Let’s compare two revenge films that, at first perusal, couldn’t be more different.
John Wick‘s title character is a hired killer, the best in the biz: a cool, wealthy, consummate professional. Compare him to Blue Ruin‘s Dwight: hangdog, homeless, and hapless. Both are men of few words, though, and both have a single-minded purpose: vengeance. [Beware spoilers to follow.]
John Wick, as it’s related in the film, is not just the boogeyman, but the man you send to kill the boogeyman. Dwight, in comparison, is an average guy chasing his own terrifying boogeyman, someone who’s just been released from prison after serving a term for the murder of Dwight’s parents. Dwight has been waiting years for revenge – he seems to have given up all other hope and any semblance of engagement in life; sporting a Duck Dynasty beard, he lives in his car and dumpster-dives for food. John Wick, by contrast, retired from an apparently infamous career as a hitman when he met his beloved wife, but now her death from an unnamed illness serves to disconnect him from life, too. Her posthumous gift to him of an adorable beagle puppy named Daisy seems to offer Wick a way back to the moral world.
But we’re watching films about revenge here. The minute Dwight finds out his parents’ murderer has been released, his life gains dark meaning and purpose. And when a cocky Russian mobster’s son and his goons break into Wick’s house, beat him senseless and kill Daisy, John Wick comes out of retirement.
The parallels between these two movies are fascinating. John Wick’s car, a gorgeous gunmetal gray ’69 Mustang, is the impetous for everything awful that happens. Compare it to Dwight’s rusted heap of a Pontiac Bonneville, the faded blue ruin of the title, pocked with bulletholes and just about Dwight’s only ‘valuable’ possession. Both men lose their vehicles along the road to retribution.
Consider how these two gentlemen go about their pursuits. How Dwight has to break into a house to take a shower and shave off his beachbum beard, how he steals a gun only to be unable to bust off its trigger lock, how he slumps in his stolen khakis. John Wick, by contrast, breaks into his own house’s cement floor with a sledgehammer to unbury his cache of guns, grenades and hitman miscellany, then dresses himself to the GQ max in a smokin’ hot black suit and tie. Somewhere in an attic there’s an aging portrait of Keanu Reeves, because he’s looking damn good at 50.
Yet because of Dwight’s incompetence and in spite of Wick’s skills, things go totally sideways for both of them. Dwight does indeed find his target and makes a messy end of him with a fillet knife, but he’s forced to abandon the Pontiac at the bloody crime scene, and then the hunter becomes the hunted. John Wick, on the other hand, is an urban killing machine who ends up needing all his skills to achieve payback. His gunfights – and there are many – are like brutal ballet. It seems that nothing will stop him – not an army of thugs, not a sexy female assassin, not running out of bullets. Good thing Wick has connections: elite membership in a luxurious, gangsters-only hotel, a crew of discreet cleaners to mop up the bodies, a comrade in arms with a sniper rifle, and Ian McShane (enough said). Dwight, by contrast, has a high school buddy with a gun rack and a compound in the woods.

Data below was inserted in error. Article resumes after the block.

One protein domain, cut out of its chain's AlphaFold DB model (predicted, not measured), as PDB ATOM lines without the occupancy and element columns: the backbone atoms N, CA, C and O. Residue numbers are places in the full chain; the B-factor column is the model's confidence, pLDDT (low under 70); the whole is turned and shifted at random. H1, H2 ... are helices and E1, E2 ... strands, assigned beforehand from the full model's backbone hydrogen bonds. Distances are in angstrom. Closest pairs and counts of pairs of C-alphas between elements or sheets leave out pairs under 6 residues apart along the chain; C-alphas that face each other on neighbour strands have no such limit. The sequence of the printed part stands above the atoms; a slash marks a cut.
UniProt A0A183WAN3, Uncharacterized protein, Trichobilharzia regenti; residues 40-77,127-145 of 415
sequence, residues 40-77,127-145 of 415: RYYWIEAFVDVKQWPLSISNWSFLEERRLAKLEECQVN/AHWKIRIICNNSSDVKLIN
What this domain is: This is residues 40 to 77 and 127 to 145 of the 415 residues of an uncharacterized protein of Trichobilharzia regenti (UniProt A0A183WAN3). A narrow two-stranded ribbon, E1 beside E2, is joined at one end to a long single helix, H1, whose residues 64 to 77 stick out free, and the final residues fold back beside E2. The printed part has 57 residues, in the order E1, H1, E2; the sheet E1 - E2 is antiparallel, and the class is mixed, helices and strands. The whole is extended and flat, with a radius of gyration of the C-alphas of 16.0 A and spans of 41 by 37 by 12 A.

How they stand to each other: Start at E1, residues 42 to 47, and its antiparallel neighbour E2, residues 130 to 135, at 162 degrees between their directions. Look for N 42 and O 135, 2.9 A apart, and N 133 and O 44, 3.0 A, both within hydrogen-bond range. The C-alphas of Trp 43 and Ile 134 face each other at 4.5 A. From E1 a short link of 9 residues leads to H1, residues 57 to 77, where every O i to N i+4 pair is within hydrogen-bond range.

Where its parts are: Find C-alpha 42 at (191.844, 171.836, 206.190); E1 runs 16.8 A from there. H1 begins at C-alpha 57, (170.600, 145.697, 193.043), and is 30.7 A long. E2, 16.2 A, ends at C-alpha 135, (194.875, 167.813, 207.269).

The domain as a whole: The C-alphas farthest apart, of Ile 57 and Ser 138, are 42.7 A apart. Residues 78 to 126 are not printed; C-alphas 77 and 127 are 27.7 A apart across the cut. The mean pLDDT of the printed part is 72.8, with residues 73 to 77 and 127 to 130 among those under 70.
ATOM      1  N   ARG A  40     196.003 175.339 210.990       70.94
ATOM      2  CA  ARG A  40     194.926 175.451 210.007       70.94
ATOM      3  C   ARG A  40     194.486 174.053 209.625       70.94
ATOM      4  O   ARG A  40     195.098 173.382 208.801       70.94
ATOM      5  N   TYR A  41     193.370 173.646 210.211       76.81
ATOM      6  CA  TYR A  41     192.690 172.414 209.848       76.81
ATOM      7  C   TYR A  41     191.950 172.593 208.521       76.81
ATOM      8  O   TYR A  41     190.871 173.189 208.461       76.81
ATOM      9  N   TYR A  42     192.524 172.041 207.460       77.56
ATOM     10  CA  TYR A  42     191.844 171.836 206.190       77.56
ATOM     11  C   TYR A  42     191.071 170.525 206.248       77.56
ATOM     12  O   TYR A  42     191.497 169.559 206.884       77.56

I never thought either of these anti-heroes would survive, and I believe they were both ready to die. You know the old adage: if you seek revenge, dig two graves. Both men are injured badly in the course of events, but of course John has access to a private doctor, no questions asked, and Dwight fails in his attempt to stitch his own wound and ends up fainting in a hospital waiting room. What stays with me – and why I bothered to put all this in writing – is that I can’t decide which movie was more violent, and which movie’s depiction of violence was the more justified. John Wick is hands-down one of the most unflinchingly violent films I’ve ever seen. I lost count of how many bad guys got shot in the head at close range, sometimes several in rapid succession. It’s not the goriest film I’ve seen, though, but maybe that’s more unsettling because the majority of the deaths are so ruthlessly efficient and breathtakingly choreographed.
I asked myself repeatedly why I cared about John Wick’s fate. He’s a merciless killer, but if I’ve got my facts straight he only kills bad guys, he refrains from killing a bad woman, and there are no innocent bystanders killed because of him. Do I sympathize with him because he’s moral? He’s…not. Is it because he’s handsome and stylish? He is. Is it because the bad guys killed his sweet little dog? Maybe yeah.
I asked myself why I cared about Dwight’s fate. He’s tortured, pathetic, and inept, but he’s also sad and lost. He ends up killing the wrong man and endangering his sister’s family. Do I like him? I think it’s more that I pity him. Is he moral? He…is. Do I like him because he looks like he could use a hug? Yeah. Do I empathize with him because the bad guy killed his parents? Not as much as I empathize with John Wick over the death of Daisy. And wow…what does that mean? I know what Daisy means to John, and I had to witness to the death of that innocent dog. I don’t see the death of Dwight’s parents – I only see the sad ruin that remains: Dwight.
What it comes down to for me is that John Wick is entertainment – it’s a sleek thrill ride artfully composed – not surprisingly – by two stuntmen. But Blue Ruin is as close to reality as fiction can get. With its talented cast of unknowns and its Kickstarter budget, Blue Ruin is grim and unflinching and brilliant. Maybe that’s why if I had to rewatch one of these films, I’d choose to watch John Wick again. I don’t have the guts for Blue Ruin twice.
I keep wondering what might have happened if Dwight had simply hired John Wick. But then, Dwight couldn’t afford John Wick.